The questions that disturb me most, that sting me as a Pakistani Muslim living in the capital of the United States and make me feel that maybe it won’t all be okay after all, fall into the “you-belong-there-and-not-here” category.
You may be familiar with that world of subtle (or sometimes quite direct) hurt. It’s a haunting space, equal parts strangeness and familiarity. Within it, what should be home turf of a kind — the place where I grew up, or the place where I now live — is transformed into a place where I’m a defensive “other.”
Here is what that looks like.
It’s being in the U.S. and needing to explain why “my people” (what does that mean, anyway?) aren’t condemning terror attacks apparently done in our name. It’s being told, sometimes by liberal well-wishers and often by fearmongers with a megaphone, that I should be able to explain what the terror thing is all about and also offer a detailed but digestible summary of the Quran.
I want all the time to yell out that my knowledge and my authority have limits, that what I can say is that “my people” are the primary victims of such terror — that most of Daesh’s targets are Muslim Arabs, that Pakistan has lost more of its population to armed extremism than almost any other country.
I want to roar. But I won’t, of course, because I need to be the polite ambassador, the well-educated, perfectly groomed bearer of a calm, reasoned message. This choice isn’t only about civility. It’s also about survival. Growing up in a place where people with unpopular opinions are murdered, sometimes by those empowered and constitutionally bound to protect them, showed me that skepticism and fear and ignorance can soon turn to violence. As a reporter, I receive updates from the Council on American Islamic Relations — anecdotes and statistics detailing anti-Muslim behavior around this country that I’ve found so welcoming for so long. As a curious worrier, I read about trends that scare me — and I’ve been morbidly fascinated, as one might be by information about a creeping epidemic, by Center for American Progress research on fringe anti-Muslim groups trying to shape the national narrative about Muslims in America.
So I and many others live daily with the conundrum of wanting to keep our distance from radical Islamist terror, but being called upon — because we are the easily associated “other” — to explain, dissect and denounce it. This is a version of “call it by its name,” the attack some Republicans launch against President Barack Obamato say he should speak of the Islamic State not as an aberration of Islam, but as a form of it. (It’s as though the battle to end extremism were simply one to guarantee more exact phrasing. This grammarian would certainly prefer that kind of fight.)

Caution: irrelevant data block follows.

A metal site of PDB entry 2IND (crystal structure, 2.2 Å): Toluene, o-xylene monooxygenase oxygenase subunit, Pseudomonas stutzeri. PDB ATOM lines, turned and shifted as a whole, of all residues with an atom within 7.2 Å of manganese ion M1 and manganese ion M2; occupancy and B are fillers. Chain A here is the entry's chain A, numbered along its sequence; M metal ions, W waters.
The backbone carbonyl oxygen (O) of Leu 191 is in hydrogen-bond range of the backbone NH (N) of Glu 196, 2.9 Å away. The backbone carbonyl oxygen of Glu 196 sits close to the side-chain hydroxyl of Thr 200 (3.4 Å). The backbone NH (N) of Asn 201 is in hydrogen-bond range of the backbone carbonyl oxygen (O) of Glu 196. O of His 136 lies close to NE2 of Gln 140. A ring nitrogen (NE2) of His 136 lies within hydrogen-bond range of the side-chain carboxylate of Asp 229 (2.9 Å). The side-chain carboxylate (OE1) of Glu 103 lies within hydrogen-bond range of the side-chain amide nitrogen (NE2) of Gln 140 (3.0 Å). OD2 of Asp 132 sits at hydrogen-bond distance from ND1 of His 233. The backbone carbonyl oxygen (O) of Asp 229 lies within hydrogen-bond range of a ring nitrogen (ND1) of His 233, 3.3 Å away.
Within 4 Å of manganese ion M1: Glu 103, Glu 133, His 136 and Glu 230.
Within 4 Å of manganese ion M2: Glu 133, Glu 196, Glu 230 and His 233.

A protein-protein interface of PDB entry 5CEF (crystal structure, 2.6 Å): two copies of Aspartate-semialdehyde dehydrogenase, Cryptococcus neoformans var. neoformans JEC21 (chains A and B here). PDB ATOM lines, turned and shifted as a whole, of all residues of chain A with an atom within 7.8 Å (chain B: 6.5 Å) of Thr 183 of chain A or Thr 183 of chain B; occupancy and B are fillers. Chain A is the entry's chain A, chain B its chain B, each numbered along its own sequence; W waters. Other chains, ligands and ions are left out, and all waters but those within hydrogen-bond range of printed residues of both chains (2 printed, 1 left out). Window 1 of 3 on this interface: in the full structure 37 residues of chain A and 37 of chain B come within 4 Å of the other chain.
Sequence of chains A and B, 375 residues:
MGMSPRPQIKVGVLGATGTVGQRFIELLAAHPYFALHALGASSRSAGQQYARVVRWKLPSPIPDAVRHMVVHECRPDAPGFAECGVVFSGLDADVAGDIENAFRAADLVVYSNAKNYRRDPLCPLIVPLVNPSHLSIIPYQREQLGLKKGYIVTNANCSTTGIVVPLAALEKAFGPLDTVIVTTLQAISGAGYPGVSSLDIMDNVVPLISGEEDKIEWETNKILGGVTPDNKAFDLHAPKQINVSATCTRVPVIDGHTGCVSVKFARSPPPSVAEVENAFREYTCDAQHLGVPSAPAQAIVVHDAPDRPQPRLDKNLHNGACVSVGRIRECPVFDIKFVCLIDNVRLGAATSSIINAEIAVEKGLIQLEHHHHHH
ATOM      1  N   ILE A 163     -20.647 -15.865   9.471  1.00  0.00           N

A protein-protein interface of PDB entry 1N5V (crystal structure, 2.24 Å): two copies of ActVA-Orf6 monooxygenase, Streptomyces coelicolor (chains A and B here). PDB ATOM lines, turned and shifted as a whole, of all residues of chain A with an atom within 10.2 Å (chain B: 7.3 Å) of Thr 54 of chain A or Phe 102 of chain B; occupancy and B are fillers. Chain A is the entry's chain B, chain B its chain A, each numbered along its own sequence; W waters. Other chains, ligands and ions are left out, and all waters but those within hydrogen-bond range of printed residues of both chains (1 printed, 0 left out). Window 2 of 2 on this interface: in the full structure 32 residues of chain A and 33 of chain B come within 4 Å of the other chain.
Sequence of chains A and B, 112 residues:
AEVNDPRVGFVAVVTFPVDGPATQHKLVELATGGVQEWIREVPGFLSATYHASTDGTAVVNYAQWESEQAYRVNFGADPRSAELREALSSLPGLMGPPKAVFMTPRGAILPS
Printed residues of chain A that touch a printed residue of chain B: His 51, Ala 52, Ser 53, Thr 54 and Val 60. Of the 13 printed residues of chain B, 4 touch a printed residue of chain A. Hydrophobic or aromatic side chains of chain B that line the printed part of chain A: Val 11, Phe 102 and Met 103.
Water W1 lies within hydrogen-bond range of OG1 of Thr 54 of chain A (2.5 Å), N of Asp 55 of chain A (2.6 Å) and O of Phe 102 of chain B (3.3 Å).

This kind of “othering” shapes each day. I can joke about it, telling friends and coworkers that the Islamic Republic of Pakistan’s rules stop at the homes of Muslims with their own definitions of what behavior they are comfortable with, and that sure, I did go to high school on a camel flanked by armed guards. But I can’t, through chuckles or intimacy or achievement, make it go away.
I’ve known this for some time. What I’m only realizing now, after spending three weeks back in the old home where some residents of my new home wish I had stayed, is that there’s no easy respite for this sense of feeling like an other. Little by little, I’ve begun to feel in Pakistan like an awkward half-breed in a different way.
In Pakistan, my body attracted any U.S.-related conspiracy theory, grievance or tale of woe in a pretty broad radius. I didn’t know humans could become magnets, and suddenly I’d become a red, white and blue one. I faced a line of questioning equally forceful as any I’ve gotten stateside. Why is Washington so hell-bent on suppressing the Muslim world? Why did Obama create ISIS with Israeli and Saudi help, rather than recognizing that Syrian President Bashar Assad — whose tyranny and duplicity are the focus of much of my writing — is the region’s great white hope?
I tried again to keep my composure. If I felt pressed to argue, I’d rely on facts, speaking of strategic concerns that may really be driving U.S. policy and explaining that many Americans go out of their way to embrace Muslims. There was a limited audience for this unexciting approach. What seemed more popular was calling me a fool, a stooge or, in two memorable instances, in remote parts of the country I was visiting for the first time, a CIA operative.
Here, too, there were jokes, laughs about “my old friend” Donald Trump and about my now doing X or Y thing “like an Amreekan.” But more often than not, there was also a slight unease — a distance that was tough to bridge and tougher to talk about in the limited time I had. My roots were deep there, but I began to feel as though I had grown too far out.
In 2016, I don’t want to abandon either of the two places I love. Instead, I want to name the othering — and try to use it.
There’s something liberating about being just a little removed. As you try to understand and inform, you can do it your own way, less bound by rules because of your connection to “there.” Strangeness can be almost a halo. That may not mean much added license, but it’s enough to thrill thinkers — or reporters who are trying to piece together reality, helping it rise above misunderstandings, prejudice and imagined intrigue.
It’s tiring, tiring work. But I think it’s the best way I can reconcile the tensions between the two homes that have shaped me. I don’t think I’m alone. There are many of us in the burgeoning, proud community of the “not-quite-here,” thousands who reject the idea of “you-belong-there-and-not-here.” We won’t accept that notion quietly for much longer.
A version of this piece appeared in Newsline magazine in Pakistan, in a February issue co-branded with The New York Times.